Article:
A trial of 60 patients undergoing testosterone therapy for 6 months showed no significant differences in post-voidal residual urine and prostate volume, while storage symptoms as measured by IPSS significantly improved, despite an increase in prostate-specific antigen (PSA) level. A larger pre-treatment prostate volume was a predictive factor of improvement in LUTS [129]. A long-term study of 428 men undergoing testosterone therapy for 8 years demonstrated significant improvements in IPSS, no changes max flow rate (Qmax) and residual urine volume, but also a significant increase in prostate volume [130]. Similar data from the Registry of Hypogonadism in Men (RHYME), including 999 patients with a follow-up of 3 years, did not document any difference in PSA levels or total IPSS in men undergoing testosterone therapy, compared to untreated patients [131]. Similar results were reported in an Italian registry (SIAMO-NOI), collecting data from 432 hypogonadal men from 15 centres [132]. Meta-analyses have not found significant changes in LUTS between patients treated with testosterone or placebo [133-139]. According to the most recent literature, there are no grounds to discourage testosterone therapy in hypogonadal patients with BPH/LUTS and there is evidence of limited benefit from androgen administration. The only concern is related to patients with severe LUTS (IPSS > 19), as they are usually excluded from RCTs, therefore limiting the long-term safety data of testosterone therapy in this specific setting [93].


3.7.4. Prostate cancer (PCa)

A considerable number of observational studies have failed to demonstrate any association between circulating higher testosterone levels and PCa [140]. In contrast, studies investigating the relationship between low levels of testosterone and risk of PCa have found that men with very low levels of fT have a reduced risk of developing low-to-intermediate-grade PCa, but have a non-significantly increased chance of developing high-grade PCa [140]. This peculiar pattern was also reported in trials such as the Health Professionals Follow-up Study, the Prostate Cancer Prevention Trial (PCPT) and the Reduction by Dutasteride of Prostate Cancer Events (REDUCE), with varying magnitudes of significance [141].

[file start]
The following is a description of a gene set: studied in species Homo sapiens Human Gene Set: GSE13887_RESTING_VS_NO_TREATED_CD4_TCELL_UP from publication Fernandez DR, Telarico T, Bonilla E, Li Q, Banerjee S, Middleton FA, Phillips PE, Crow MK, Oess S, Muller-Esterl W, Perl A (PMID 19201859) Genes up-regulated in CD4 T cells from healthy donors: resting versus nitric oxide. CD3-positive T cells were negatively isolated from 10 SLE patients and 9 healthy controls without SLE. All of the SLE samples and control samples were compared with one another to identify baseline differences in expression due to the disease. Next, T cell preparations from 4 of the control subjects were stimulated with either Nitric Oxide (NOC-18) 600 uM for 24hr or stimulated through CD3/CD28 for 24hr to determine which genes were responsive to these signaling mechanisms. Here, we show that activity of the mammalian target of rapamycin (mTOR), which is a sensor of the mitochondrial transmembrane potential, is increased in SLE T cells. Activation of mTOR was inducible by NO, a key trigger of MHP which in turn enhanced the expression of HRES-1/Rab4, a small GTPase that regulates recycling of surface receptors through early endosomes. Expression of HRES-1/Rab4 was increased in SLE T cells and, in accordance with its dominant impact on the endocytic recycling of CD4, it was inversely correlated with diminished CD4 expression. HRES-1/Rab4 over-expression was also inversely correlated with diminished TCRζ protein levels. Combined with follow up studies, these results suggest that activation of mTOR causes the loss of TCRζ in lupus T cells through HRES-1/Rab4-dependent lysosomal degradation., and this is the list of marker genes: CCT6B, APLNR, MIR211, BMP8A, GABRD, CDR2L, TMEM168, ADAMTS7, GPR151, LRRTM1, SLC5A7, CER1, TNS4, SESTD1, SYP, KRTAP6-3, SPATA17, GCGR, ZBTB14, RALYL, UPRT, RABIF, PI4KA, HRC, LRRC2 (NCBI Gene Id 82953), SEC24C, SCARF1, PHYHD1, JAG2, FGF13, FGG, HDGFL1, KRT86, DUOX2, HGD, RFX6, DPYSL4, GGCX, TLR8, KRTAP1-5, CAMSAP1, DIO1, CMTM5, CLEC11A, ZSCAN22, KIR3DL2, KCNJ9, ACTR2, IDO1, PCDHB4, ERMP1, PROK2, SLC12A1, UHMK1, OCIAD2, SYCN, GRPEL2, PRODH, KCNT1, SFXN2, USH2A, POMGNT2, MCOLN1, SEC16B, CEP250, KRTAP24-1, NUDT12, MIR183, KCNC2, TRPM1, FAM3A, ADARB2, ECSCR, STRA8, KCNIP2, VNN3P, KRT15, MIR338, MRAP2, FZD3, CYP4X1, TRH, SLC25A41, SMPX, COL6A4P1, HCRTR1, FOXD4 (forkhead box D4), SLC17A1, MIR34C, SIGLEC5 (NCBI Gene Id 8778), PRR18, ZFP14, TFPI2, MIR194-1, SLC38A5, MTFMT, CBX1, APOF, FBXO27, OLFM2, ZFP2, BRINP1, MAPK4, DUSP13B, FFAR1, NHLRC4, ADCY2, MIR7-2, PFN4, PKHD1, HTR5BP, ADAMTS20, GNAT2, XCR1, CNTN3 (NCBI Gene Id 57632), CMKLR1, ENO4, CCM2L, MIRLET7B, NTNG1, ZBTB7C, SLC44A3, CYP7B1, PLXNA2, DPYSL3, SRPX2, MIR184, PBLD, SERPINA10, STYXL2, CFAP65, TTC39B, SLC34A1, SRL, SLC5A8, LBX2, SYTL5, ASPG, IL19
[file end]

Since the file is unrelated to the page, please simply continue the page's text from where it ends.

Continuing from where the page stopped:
The most recent meta-analysis, including 27 placebo-controlled, RCTs, found no evidence of increased PSA levels following testosterone therapy for one year. When considering 11 studies reporting on the occurrence of PCa, the meta-analysis found no evidence of increased risk of PCa. However, a 1-year follow-up may be considered too short to draw firm conclusions on the risks of developing PCa. Furthermore, the analysis was restricted to studies with > 1-year follow-up, but no significant changes in PSA levels nor increased risk of PCa were found [134]. After 5-years’ median follow-up in three independent registry studies with > 1,000 patients undergoing testosterone therapy, PCa occurrence remained at all times below the reported incidence rate in the general population [142]. Similar results were reported by a more recent large observational study including 10,311 men treated with testosterone therapy and 28,029 controls with a median follow-up of 5.3 years [143]. The same study, also showed that the risk of PCa was decreased for men in the highest tertile of testosterone therapy cumulative dose exposure as compared with controls [143].

With regards to PCa survivors, safety in terms of the risk of recurrence and progression has not yet been established. Limited data are available in the literature, with most case series not providing sufficient data to draw definitive conclusions (e.g., insufficient follow-up, small samples, lack of control arms, heterogeneity in study population and treatment regimen, etc.) [144]. More recently, a meta-analysis derived from 13 studies including 608 patients, of whom 109 had a history of high-risk PCa, with follow-up of 1-189.3 months [145], suggested that testosterone therapy did not increase the risk of biochemical recurrence, but the available evidence is poor, limiting data interpretation [145]. Similar considerations can be derived from another, larger meta-analysis of 21 studies [146]. It is important to recognise that most of the studies analysed included low-risk patients with Gleason score < 8 [145].